Mangroves are being planted in Jamaica

Mangroves are being planted at a Jamaican bay. Photo: Kadir van Lohuizen / NOOR / UNEP / Climate Visuals

The authors argue that the climate finance system around the current target to mobilize USD 100 billion per year to support developing countries has been fraught with difficulties, and that it would be ineffective to simply increase the climate finance target without addressing these difficulties. Therefore, they identify and discuss five priority elements for negotiations: the relation to Article 2.1(c) of the Paris Agreement; the adaptation-mitigation balance; financial instruments; mobilising private finance; and “new and additional” finance.

To increase transparency, accountability and trust in climate finance under the UNFCCC and to simultaneously allow for the mobilization of finance at scale, the authors suggest setting a sub-target for grants. In combination with additional (sub)target(s), this could define an overall post-2025 climate finance target that is better suited to serve the challenging dual role of mobilizing finance at scale and transferring resources to developing countries.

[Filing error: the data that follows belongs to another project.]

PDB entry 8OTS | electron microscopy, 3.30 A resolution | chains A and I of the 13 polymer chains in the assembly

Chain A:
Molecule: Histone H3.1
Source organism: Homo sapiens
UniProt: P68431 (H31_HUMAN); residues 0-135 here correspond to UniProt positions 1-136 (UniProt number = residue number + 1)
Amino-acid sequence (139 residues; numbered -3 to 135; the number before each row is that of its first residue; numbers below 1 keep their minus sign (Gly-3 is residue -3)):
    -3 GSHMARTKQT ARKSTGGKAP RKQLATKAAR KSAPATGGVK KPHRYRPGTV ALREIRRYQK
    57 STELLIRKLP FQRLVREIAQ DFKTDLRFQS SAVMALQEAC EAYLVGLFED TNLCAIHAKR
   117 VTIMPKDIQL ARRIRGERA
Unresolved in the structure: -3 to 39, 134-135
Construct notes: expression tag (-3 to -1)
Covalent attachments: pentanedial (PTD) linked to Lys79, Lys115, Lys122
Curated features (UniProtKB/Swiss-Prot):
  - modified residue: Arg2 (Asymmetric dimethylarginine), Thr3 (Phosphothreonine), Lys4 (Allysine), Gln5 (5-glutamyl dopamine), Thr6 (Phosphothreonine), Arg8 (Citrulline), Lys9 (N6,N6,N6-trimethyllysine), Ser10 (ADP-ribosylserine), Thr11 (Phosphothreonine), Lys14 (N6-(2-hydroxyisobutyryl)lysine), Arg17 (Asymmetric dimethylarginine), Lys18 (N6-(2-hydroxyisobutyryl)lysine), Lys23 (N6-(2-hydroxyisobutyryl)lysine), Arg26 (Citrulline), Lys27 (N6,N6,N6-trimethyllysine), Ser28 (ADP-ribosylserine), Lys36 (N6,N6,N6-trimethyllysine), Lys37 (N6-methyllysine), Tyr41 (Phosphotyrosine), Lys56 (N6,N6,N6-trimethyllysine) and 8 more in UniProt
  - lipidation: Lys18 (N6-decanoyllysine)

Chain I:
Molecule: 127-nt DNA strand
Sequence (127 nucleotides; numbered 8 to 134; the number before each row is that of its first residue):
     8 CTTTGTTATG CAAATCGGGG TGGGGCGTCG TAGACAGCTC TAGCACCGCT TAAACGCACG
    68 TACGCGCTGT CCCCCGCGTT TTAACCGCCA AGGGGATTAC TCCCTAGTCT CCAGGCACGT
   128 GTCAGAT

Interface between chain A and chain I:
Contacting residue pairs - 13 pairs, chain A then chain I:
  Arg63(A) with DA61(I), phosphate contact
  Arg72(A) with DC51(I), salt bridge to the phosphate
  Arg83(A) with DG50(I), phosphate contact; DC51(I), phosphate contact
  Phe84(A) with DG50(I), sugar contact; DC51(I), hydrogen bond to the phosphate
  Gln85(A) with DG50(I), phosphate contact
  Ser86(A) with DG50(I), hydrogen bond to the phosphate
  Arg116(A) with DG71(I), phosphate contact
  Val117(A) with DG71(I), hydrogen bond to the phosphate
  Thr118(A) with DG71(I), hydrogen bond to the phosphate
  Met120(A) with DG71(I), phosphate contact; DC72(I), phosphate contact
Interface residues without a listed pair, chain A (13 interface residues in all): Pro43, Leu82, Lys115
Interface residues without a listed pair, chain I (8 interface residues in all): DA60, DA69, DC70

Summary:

Key policy insights

Ambiguous definitions of climate finance and the USD 100 billion target allow for multiple interpretations, reducing transparency and trust between countries in this central issue to the UN climate negotiations.

Climate finance targets appear to be interpreted in a dual and sometimes contrasting way: mobilizing investment at scale and transferring resources from developed to developing countries. Emphasizing the existence of this duality may help to find common grounds for a post 2025 climate finance target.

Private finance mobilization, the relation to Art. 2.1(c) and other priority elements identified in this Perspective article require careful consideration. Increasing the climate finance target may prove ineffective without further clarity on these issues.

More detailed assessments of needs and priorities of developing countries and the relation between needs, costs and required support would help the work towards the post-2025 target and the effectiveness of climate finance provision.

The authors suggest a sub-target for grants to increase accountability and trust and ensure a transparent transfer of resources from the developed countries and to target the needs of the most vulnerable developing countries.

Negotiations on the post-2025 climate finance target present a good opportunity to consider additional relevant aspects, including access to and prioritization of finance as well as loss and damage.